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Does Binding of Feedback Influence Myopic Loss Aversion? An Experimental Analysis

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  • Langer, Thomas
  • Weber, Martin
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    Abstract

    The feedback frequency and the length of commitment are two important features of investment alternatives in intertemporal decision-making. So far, empirical research has shown that a lower feedback frequency combined with a longer binding period decreases myopia and thereby increases the willingness to invest into a risky asset. Almost nothing is known, however, about the isolated effect of each variable and about a possible interaction of these variables. In an experimental study, we disentangle the intertwined manipulation of feedback frequency and binding period, commonly used in previous research, to analyse how both variables alone contribute to the change in myopia. We find a strong effect depending on the length of commitment, a much less pronounced effect of feedback and a strong interaction between both variables. The results have important implications for real world intertemporal decision-making.

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    Bibliographic Info

    Paper provided by C.E.P.R. Discussion Papers in its series CEPR Discussion Papers with number 4084.

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    Date of creation: Oct 2003
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    Handle: RePEc:cpr:ceprdp:4084

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    Related research

    Keywords: evaluation period; feedback frequency; intertemporal decision-making; length of commitment; myopic loss aversion;

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    References

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    1. Tversky, Amos & Kahneman, Daniel, 1992. " Advances in Prospect Theory: Cumulative Representation of Uncertainty," Journal of Risk and Uncertainty, Springer, vol. 5(4), pages 297-323, October.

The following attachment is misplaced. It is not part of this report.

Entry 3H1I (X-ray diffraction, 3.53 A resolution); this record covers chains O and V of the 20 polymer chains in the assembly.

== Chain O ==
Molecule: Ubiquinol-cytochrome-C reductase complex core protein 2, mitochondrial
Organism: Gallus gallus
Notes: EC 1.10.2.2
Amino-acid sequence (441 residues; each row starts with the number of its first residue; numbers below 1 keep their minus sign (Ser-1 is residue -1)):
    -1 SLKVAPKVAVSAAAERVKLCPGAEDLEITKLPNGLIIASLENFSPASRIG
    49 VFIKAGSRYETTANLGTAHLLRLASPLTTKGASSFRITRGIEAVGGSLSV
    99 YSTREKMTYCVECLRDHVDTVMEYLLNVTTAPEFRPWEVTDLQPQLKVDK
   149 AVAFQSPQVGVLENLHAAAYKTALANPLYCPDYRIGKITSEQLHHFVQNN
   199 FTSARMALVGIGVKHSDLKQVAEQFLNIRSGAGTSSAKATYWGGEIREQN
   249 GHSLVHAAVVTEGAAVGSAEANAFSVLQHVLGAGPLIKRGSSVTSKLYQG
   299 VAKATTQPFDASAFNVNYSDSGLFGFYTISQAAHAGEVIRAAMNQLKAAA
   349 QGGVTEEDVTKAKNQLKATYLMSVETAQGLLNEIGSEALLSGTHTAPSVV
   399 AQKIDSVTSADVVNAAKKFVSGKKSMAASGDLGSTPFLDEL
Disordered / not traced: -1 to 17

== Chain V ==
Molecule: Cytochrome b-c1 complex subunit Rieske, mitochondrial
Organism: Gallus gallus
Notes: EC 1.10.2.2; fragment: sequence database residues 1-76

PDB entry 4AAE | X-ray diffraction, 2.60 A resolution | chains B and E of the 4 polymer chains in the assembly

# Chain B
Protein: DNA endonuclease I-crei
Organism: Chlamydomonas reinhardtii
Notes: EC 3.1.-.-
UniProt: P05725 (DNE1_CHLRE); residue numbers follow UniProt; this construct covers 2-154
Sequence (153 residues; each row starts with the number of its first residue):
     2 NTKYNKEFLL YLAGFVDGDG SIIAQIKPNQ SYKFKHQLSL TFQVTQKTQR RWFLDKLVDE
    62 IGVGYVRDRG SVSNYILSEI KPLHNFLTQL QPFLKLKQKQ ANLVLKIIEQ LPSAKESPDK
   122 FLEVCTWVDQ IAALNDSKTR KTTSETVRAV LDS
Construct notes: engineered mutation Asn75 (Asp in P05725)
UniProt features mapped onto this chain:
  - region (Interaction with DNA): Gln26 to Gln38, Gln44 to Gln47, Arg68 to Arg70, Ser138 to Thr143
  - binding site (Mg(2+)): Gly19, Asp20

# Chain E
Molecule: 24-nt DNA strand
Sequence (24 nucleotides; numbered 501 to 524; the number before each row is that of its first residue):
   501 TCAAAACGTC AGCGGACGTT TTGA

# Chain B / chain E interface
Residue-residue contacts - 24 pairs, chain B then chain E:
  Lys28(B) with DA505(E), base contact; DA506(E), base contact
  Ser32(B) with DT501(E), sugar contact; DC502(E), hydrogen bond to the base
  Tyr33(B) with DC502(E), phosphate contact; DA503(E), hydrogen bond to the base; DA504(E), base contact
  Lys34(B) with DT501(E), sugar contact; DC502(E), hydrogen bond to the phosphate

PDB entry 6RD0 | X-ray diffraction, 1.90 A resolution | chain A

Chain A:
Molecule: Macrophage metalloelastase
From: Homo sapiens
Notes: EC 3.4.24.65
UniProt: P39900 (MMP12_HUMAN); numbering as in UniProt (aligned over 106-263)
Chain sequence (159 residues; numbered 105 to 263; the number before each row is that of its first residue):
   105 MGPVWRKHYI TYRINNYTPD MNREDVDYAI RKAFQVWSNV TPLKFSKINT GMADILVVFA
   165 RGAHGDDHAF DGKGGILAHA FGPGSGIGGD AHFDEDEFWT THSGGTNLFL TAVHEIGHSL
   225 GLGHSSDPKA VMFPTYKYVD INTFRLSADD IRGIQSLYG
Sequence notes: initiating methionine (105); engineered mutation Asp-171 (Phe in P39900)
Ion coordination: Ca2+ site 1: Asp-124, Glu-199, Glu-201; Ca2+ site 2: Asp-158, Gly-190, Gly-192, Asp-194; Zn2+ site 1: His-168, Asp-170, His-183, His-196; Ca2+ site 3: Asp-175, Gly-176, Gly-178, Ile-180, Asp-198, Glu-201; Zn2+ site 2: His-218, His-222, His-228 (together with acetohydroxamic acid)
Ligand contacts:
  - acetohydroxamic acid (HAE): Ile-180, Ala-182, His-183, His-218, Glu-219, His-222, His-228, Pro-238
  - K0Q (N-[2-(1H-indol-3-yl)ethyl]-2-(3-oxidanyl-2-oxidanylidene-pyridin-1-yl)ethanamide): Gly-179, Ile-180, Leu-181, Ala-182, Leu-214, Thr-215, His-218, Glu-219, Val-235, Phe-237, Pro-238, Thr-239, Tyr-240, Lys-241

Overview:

2. Camerer, Colin & Loewenstein, George & Weber, Martin, 1989. "The Curse of Knowledge in Economic Settings: An Experimental Analysis," Journal of Political Economy, University of Chicago Press, vol. 97(5), pages 1232-54, October.
    3. Shlomo Benartzi & Richard H. Thaler, 1993. "Myopic Loss Aversion and the Equity Premium Puzzle," NBER Working Papers 4369, National Bureau of Economic Research, Inc.
    4. Uri Gneezy & Arie Kapteyn & Jan Potters, 2003. "Evaluation Periods and Asset Prices in a Market Experiment," Journal of Finance, American Finance Association, vol. 58(2), pages 821-838, 04.
    5. Haigh, Michael S. & List, John A., 2002. "Do Professional Traders Exhibit Myopic Loss Aversion? An Experimental Analysis," Working Papers 28554, University of Maryland, Department of Agricultural and Resource Economics.
    6. Gneezy, Uri & Potters, Jan, 1997. "An Experiment on Risk Taking and Evaluation Periods," The Quarterly Journal of Economics, MIT Press, vol. 112(2), pages 631-45, May.
    7. Daniel Kahneman & Dan Lovallo, 1993. "Timid Choices and Bold Forecasts: A Cognitive Perspective on Risk Taking," Management Science, INFORMS, vol. 39(1), pages 17-31, January.
    8. Langer, Thomas & Weber, Martin, 2005. "Myopic prospect theory vs. myopic loss aversion: how general is the phenomenon?," Journal of Economic Behavior & Organization, Elsevier, vol. 56(1), pages 25-38, January.
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    Cited by:
    1. Sutter, Matthias, 2007. "Are teams prone to myopic loss aversion? An experimental study on individual versus team investment behavior," Economics Letters, Elsevier, vol. 97(2), pages 128-132, November.
    2. Langer, Thomas & Weber, Martin, 2005. "Myopic prospect theory vs. myopic loss aversion: how general is the phenomenon?," Journal of Economic Behavior & Organization, Elsevier, vol. 56(1), pages 25-38, January.
    3. van der Heijden, Eline & Klein, Tobias J. & Müller, Wieland & Potters, Jan, 2012. "Framing Effects and Impatience: Evidence from a Large Scale Experiment," IZA Discussion Papers 7085, Institute for the Study of Labor (IZA).
    4. Fellner, Gerlinde & Maciejovsky, Boris, 2007. "Risk attitude and market behavior: Evidence from experimental asset markets," Journal of Economic Psychology, Elsevier, vol. 28(3), pages 338-350, June.
    5. Gerlinde Fellner & Matthias Sutter, 2005. "Causes, consequences, and cures of myopic loss aversion - An experimental investigation," Papers on Strategic Interaction 2005-15, Max Planck Institute of Economics, Strategic Interaction Group.
    6. Bellemare, C. & Krause, M. & Kroger, S. & Zhang, C., 2004. "Myopic Loss Aversion: Information Feedback vs. Investment Flexibility," Discussion Paper 2004-32, Tilburg University, Center for Economic Research.
    7. Emily Haisley & Romel Mostafa & George Loewenstein, 2008. "Myopic risk-seeking: The impact of narrow decision bracketing on lottery play," Journal of Risk and Uncertainty, Springer, vol. 37(1), pages 57-75, August.

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